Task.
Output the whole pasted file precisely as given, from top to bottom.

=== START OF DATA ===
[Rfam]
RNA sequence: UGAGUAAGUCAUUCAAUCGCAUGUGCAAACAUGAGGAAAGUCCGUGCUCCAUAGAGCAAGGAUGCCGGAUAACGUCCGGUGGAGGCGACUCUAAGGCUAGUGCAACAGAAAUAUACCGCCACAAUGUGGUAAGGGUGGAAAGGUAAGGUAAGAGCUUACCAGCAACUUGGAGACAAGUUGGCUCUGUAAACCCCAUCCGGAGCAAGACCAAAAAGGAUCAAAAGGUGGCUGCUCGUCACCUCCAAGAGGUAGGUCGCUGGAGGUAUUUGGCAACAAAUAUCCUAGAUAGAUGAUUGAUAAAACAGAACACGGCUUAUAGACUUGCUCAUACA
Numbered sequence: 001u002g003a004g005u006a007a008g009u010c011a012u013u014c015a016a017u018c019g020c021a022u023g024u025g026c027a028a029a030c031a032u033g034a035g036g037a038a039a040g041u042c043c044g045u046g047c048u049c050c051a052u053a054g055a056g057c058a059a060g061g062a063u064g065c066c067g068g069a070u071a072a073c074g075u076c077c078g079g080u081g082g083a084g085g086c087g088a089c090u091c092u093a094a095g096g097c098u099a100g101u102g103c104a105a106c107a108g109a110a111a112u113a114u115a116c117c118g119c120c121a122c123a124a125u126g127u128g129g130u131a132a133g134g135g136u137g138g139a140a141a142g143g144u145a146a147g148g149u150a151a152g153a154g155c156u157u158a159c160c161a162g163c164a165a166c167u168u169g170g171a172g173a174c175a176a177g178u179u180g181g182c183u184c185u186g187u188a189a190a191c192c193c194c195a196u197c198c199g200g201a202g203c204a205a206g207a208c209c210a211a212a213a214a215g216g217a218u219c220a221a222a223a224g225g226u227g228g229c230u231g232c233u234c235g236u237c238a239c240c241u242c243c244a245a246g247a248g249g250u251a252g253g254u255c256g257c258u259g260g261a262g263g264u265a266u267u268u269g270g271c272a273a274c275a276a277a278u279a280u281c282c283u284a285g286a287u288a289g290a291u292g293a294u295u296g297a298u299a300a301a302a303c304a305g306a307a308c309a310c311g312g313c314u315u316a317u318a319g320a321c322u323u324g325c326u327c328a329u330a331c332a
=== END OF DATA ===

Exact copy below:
[Rfam]
RNA sequence: UGAGUAAGUCAUUCAAUCGCAUGUGCAAACAUGAGGAAAGUCCGUGCUCCAUAGAGCAAGGAUGCCGGAUAACGUCCGGUGGAGGCGACUCUAAGGCUAGUGCAACAGAAAUAUACCGCCACAAUGUGGUAAGGGUGGAAAGGUAAGGUAAGAGCUUACCAGCAACUUGGAGACAAGUUGGCUCUGUAAACCCCAUCCGGAGCAAGACCAAAAAGGAUCAAAAGGUGGCUGCUCGUCACCUCCAAGAGGUAGGUCGCUGGAGGUAUUUGGCAACAAAUAUCCUAGAUAGAUGAUUGAUAAAACAGAACACGGCUUAUAGACUUGCUCAUACA
Numbered sequence: 001u002g003a004g005u006a007a008g009u010c011a012u013u014c015a016a017u018c019g020c021a022u023g024u025g026c027a028a029a030c031a032u033g034a035g036g037a038a039a040g041u042c043c044g045u046g047c048u049c050c051a052u053a054g055a056g057c058a059a060g061g062a063u064g065c066c067g068g069a070u071a072a073c074g075u076c077c078g079g080u081g082g083a084g085g086c087g088a089c090u091c092u093a094a095g096g097c098u099a100g101u102g103c104a105a106c107a108g109a110a111a112u113a114u115a116c117c118g119c120c121a122c123a124a125u126g127u128g129g130u131a132a133g134g135g136u137g138g139a140a141a142g143g144u145a146a147g148g149u150a151a152g153a154g155c156u157u158a159c160c161a162g163c164a165a166c167u168u169g170g171a172g173a174c175a176a177g178u179u180g181g182c183u184c185u186g187u188a189a190a191c192c193c194c195a196u197c198c199g200g201a202g203c204a205a206g207a208c209c210a211a212a213a214a215g216g217a218u219c220a221a222a223a224g225g226u227g228g229c230u231g232c233u234c235g236u237c238a239c240c241u242c243c244a245a246g247a248g249g250u251a252g253g254u255c256g257c258u259g260g261a262g263g264u265a266u267u268u269g270g271c272a273a274c275a276a277a278u279a280u281c282c283u284a285g286a287u288a289g290a291u292g293a294u295u296g297a298u299a300a301a302a303c304a305g306a307a308c309a310c311g312g313c314u315u316a317u318a319g320a321c322u323u324g325c326u327c328a329u330a331c332a